As the Vallejo school district continues to stave off financial insolvency, the Board of Education will meet Wednesday to establish the process of selling off surplus district-owned property.
In June, the five-person board approved a resolution declaring the district needed to identify over $15 million — $7,750,000 during fiscal years 2020-21, and 2021-22 — in savings to prevent a second state takeover.
Trustees will consider a request from district staff to solicit an appraisal for the Rollingwood property. Located along Rollingwood Drive and Benicia Road, the nearly 18 acres of land is home to four unused little league baseball fields.
Source: School board asked to look into selling district property – Times Herald
By Tim Goree
Fairfield-Suisun Unified School District announces its policy to serve nutritious meals every school day under the National School Lunch Program, School Breakfast Program, and/or Afterschool Snack Program. Effective July 1, 2019 through June 30, 2020, children are eligible for free or reduced-price meals if the household income is less than or equal to the federal guidelines.
Households do not need to turn in an application when the household receives a notification letter saying that all children automatically qualify for free meals when any household member receives benefits from CalFresh, CalWORKs, or FDPIR. Children who meet the definition of foster, homeless, migrant, or runaway, and children enrolled in their school’s Head Start program are eligible for free meals. Contact school officials if any child in the household is not on the notification letter. The household must let school officials know if they do not want to receive free or reduced-price meals.
Source: Fairfield-Suisun USD 19-20 Media Release for Free and Reduced-Price Meals – Daily Republic
Districts considering major paperless transitions should heed Jones’ advice about providing ample training ahead of time. Videos work well for new processes in many cases because they can be viewed independently and rewatched for further clarity.
The long-term benefits of going paper-free also pay off on the initial investment. Printing, copying and distributing paper documents is a waste of time, money and resources, with schools spending an average of $50,000 a year on paper and ink. Today’s students also often prefer to work on screens rather than paper.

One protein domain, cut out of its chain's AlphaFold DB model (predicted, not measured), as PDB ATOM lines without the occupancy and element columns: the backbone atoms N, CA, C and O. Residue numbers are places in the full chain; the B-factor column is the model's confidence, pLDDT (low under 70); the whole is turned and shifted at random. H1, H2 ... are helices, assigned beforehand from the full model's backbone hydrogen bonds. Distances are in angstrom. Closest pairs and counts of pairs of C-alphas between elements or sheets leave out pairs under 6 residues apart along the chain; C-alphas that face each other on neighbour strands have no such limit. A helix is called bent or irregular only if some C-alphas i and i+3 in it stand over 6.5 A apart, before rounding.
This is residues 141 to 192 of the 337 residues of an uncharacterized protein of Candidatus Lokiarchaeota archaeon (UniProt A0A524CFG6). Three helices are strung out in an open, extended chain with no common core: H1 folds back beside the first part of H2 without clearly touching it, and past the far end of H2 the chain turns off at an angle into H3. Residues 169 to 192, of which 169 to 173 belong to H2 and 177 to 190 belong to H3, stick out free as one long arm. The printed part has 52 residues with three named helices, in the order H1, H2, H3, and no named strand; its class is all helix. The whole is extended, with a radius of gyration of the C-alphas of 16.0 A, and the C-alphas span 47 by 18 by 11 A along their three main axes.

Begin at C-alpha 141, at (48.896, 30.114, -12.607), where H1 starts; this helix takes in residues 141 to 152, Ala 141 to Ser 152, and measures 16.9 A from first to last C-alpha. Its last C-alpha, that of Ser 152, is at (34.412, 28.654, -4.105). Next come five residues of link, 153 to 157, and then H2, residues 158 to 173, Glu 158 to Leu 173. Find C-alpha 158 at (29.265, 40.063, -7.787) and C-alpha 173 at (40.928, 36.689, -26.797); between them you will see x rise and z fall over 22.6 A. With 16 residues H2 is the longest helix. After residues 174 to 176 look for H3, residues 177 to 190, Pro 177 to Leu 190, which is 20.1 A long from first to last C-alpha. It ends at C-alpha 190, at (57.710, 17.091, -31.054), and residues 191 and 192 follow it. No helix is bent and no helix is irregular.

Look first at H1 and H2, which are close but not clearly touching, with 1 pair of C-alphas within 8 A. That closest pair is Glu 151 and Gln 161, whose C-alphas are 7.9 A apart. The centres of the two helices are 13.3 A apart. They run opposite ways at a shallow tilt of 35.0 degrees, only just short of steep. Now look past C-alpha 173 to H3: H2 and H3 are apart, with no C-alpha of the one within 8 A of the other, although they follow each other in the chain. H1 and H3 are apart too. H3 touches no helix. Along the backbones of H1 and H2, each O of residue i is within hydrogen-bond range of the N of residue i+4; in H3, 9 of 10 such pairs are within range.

Source: ‘Paperless First Day’ attendance recording boosts efficiency – Education Dive
By Kimberly K. Fu
Explosive laughter erupted from the Fairfield Civic Center Library Saturday, a sure sign that something super fun was going on.
Turns out, it was something and someone, the later being noted children’s author and artist Todd Parr.
The Berkeley writer penned some 50 books over the years that’s printed in 18 languages. The gist — be unique, be you, and that’s more than enough.
Source: Noted children’s author inspires Solano’s youths – The Reporter
By Louis Freedberg
Ending a decades-long connection, the association representing California State University faculty has severed its ties with the California Teachers Association, resulting in a significant loss in membership for the state’s largest teachers union.
In a little noticed move, the board of the California Faculty Association voted in late May to “disaffiliate” from the CTA. The association, whose members include faculty, part-time lecturers, librarians, counselors and coaches on the 23 CSU campuses, is an affiliate of the CTA, which means that its members can be CTA members as well.
The CTA wields considerable clout educationally and politically the state. Defying predictions that the Janus ruling by the U.S. Supreme Court a year ago would eviscerate public employee unions by limiting the fees they could collect, the CTA says it has added new members, as have many other unions across the country. The CTA anticipates that some 22,000 new members it says it has recruited over the past year will offset the approximately 19,000 CSU staff the CTA says belonged to both the faculty association and the CTA. The CTA says its overall membership will remain around 325,000.
Source: California Teachers Association loses thousands of members – The Reporter
By Thomas Gase
Each year, Solano County employee ability specialist Nel Sweet Davis likes to give members of a pre-apprenticeship construction training program a memento before they start their five-week training course. Quite simply, the memento is just piece of a random lost jigsaw puzzle.
On Friday morning nine members of this program were able to start seeing the entire board.
A graduation ceremony was held by the Workforce Development Board of Solano County, the Northern California Laborers’ Training Center and Benicia Unified School district to honor participants who completed a five-week training course. The course was designed for residents of Solano aged 18 to 24 and interested in the construction trade.
Source: Solano residents build a bright future, graduate from pre-apprenticeship program – Times Herald
By John Glidden
The Vallejo school board unanimously approved a new contract at its July 24 meeting with a state trustee tasked with ensuring the school district remains solvent.
Melvin Iizuka will receive up to $56,000 annually to attend Vallejo City Unified School District Board of Education meetings each month and monitor the district’s financial condition.
The school district is required by the state of California to have the trustee while the district continues to pay off a $60 million bailout loan it received from the state in 2004.
Source: Vallejo school board approves new contract with state trustee – Times Herald